Saturday, July 6, 2013

Grid Computing vs. Distributed Cache Locking

If you want to change a piece of data in a distributed cache you could lock the data, change it then release the lock. But there is a more efficient way.

The idea is to leverage grid computing to execute a unit of work on the cache that does not require any locking. The advantage to this is that there are fewer network calls (one call to execute the work rather than the three to lock, mutate, unlock).

This architectural pattern works for two main reasons:

  1. Key affinity - requests for a given piece of data get routed to the same server in the cluster.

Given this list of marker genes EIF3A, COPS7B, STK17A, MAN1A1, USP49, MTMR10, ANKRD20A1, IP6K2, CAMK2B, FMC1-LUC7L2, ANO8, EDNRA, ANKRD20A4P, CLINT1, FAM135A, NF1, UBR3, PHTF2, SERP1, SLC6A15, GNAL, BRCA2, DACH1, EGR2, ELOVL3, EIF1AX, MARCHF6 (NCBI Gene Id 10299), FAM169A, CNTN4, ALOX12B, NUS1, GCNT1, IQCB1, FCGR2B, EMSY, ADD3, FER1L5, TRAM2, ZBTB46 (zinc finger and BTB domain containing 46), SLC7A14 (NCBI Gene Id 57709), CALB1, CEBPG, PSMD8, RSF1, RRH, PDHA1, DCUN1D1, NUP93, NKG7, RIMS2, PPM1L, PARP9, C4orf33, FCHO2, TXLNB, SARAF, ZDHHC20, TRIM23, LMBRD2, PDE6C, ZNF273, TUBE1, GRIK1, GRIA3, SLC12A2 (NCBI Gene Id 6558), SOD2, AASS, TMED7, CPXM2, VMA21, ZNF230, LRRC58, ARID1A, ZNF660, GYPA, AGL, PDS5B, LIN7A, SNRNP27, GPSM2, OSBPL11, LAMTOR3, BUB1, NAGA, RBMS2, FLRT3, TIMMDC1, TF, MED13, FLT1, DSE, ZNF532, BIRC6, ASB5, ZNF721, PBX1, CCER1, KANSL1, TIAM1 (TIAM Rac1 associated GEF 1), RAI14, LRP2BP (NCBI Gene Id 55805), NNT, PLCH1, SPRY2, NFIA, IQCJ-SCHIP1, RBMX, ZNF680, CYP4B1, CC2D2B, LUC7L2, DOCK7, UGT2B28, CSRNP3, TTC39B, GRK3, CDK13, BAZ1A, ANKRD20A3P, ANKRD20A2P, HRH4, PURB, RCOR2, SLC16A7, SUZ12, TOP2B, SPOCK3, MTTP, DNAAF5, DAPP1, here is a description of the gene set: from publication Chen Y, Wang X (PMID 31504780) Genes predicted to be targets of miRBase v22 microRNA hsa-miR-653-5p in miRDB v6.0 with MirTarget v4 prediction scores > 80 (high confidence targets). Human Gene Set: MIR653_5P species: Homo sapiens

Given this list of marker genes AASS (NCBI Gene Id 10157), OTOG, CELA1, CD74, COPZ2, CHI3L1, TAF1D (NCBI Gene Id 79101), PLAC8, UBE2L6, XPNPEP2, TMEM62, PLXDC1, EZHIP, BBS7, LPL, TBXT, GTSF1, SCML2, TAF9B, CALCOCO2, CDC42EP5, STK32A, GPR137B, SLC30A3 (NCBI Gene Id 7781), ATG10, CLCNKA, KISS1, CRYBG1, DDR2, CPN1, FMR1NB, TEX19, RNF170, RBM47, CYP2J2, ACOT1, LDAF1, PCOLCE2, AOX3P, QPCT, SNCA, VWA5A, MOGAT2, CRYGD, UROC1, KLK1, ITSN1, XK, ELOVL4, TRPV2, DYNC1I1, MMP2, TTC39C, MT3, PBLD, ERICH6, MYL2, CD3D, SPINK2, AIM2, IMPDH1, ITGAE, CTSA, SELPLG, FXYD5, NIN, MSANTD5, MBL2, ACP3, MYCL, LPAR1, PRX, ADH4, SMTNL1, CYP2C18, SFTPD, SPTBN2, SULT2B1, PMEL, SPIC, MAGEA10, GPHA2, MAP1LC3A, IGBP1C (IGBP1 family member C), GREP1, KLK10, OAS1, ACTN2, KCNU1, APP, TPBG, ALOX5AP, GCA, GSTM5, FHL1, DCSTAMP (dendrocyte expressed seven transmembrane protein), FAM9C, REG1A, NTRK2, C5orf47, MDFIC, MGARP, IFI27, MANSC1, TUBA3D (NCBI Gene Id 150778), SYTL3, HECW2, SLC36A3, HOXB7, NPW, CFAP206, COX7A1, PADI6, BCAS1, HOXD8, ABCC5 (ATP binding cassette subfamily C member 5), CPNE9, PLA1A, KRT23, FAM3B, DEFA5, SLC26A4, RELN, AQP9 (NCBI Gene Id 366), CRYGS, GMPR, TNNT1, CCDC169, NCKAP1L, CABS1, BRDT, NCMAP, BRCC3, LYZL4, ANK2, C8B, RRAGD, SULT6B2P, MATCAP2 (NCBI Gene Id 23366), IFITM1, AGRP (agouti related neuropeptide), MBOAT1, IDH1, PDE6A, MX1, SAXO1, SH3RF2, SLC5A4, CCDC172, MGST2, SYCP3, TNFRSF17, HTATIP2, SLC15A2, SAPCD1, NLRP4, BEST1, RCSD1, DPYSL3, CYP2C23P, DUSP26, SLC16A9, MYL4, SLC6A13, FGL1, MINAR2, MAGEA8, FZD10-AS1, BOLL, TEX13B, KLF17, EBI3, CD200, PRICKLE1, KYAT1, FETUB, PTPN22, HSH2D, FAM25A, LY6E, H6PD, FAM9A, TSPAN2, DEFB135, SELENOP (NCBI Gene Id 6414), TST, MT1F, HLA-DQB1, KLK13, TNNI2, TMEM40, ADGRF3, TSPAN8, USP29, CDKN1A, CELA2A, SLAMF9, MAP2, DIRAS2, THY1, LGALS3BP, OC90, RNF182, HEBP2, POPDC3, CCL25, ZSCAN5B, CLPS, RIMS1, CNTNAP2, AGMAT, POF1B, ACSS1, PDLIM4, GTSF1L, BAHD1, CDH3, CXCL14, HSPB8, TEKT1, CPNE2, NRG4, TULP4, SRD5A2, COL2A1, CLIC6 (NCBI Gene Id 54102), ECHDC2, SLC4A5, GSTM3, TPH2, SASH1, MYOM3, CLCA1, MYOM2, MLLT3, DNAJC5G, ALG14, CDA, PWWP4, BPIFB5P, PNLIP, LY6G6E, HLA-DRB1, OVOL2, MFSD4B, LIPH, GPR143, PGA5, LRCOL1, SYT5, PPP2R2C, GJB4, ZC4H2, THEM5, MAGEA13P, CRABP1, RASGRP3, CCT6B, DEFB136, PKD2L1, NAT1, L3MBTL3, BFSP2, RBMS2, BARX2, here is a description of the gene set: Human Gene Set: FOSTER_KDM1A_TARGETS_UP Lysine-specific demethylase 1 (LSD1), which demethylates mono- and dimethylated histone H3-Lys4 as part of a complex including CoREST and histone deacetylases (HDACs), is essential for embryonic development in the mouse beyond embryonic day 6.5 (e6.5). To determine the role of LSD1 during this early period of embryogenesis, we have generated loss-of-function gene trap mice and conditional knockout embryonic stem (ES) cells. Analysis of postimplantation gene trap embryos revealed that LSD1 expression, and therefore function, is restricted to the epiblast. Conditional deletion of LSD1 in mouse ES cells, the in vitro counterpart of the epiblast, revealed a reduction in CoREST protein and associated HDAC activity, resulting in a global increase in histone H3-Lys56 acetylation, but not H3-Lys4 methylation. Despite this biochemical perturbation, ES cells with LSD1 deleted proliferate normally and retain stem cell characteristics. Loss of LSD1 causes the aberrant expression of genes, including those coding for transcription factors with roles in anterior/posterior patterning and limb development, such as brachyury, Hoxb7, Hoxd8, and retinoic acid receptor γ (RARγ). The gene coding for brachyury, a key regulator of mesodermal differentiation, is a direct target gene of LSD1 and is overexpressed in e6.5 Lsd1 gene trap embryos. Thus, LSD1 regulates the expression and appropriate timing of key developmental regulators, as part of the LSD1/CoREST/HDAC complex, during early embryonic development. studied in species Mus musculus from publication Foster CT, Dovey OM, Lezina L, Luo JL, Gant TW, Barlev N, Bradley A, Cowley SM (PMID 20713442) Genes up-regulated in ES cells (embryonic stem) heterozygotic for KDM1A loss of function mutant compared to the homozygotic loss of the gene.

2. One thread per key - although the host node may have a thread pool, only one of its threads can execute work against a particular key at any one time.
In Oracle's Coherence, this is achieved by implementing the EntryProcessor interface. "Within the process method, you don't need to worry about concurrency - Coherence guarantees that the individual entry processors against the same entry will execute atomically and in the order of arrival, which greatly simplifies the processing logic. It also guarantees that the processor will be executed in the case of server failure, by failing it over to the node that becomes the new owner of the entry it needs to process." - Oracle Coherence 3.5.

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